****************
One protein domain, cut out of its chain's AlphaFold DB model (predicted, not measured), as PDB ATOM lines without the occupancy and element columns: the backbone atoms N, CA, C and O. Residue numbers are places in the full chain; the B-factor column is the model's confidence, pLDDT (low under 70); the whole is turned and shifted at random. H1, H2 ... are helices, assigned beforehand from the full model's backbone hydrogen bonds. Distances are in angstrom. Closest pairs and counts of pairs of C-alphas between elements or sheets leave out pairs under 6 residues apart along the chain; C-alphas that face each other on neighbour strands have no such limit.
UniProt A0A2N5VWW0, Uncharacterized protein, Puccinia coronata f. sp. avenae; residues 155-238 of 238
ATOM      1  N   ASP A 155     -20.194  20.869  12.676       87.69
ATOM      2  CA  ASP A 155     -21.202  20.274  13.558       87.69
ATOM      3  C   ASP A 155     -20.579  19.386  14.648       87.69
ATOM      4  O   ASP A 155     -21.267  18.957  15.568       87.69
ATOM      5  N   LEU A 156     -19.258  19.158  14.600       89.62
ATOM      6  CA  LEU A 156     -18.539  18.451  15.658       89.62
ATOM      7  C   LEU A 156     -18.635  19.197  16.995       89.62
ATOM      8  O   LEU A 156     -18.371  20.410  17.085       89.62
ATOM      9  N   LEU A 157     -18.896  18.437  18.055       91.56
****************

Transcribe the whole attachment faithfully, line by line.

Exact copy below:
One protein domain, cut out of its chain's AlphaFold DB model (predicted, not measured), as PDB ATOM lines without the occupancy and element columns: the backbone atoms N, CA, C and O. Residue numbers are places in the full chain; the B-factor column is the model's confidence, pLDDT (low under 70); the whole is turned and shifted at random. H1, H2 ... are helices, assigned beforehand from the full model's backbone hydrogen bonds. Distances are in angstrom. Closest pairs and counts of pairs of C-alphas between elements or sheets leave out pairs under 6 residues apart along the chain; C-alphas that face each other on neighbour strands have no such limit.
UniProt A0A2N5VWW0, Uncharacterized protein, Puccinia coronata f. sp. avenae; residues 155-238 of 238
ATOM      1  N   ASP A 155     -20.194  20.869  12.676       87.69
ATOM      2  CA  ASP A 155     -21.202  20.274  13.558       87.69
ATOM      3  C   ASP A 155     -20.579  19.386  14.648       87.69
ATOM      4  O   ASP A 155     -21.267  18.957  15.568       87.69
ATOM      5  N   LEU A 156     -19.258  19.158  14.600       89.62
ATOM      6  CA  LEU A 156     -18.539  18.451  15.658       89.62
ATOM      7  C   LEU A 156     -18.635  19.197  16.995       89.62
ATOM      8  O   LEU A 156     -18.371  20.410  17.085       89.62
ATOM      9  N   LEU A 157     -18.896  18.437  18.055       91.56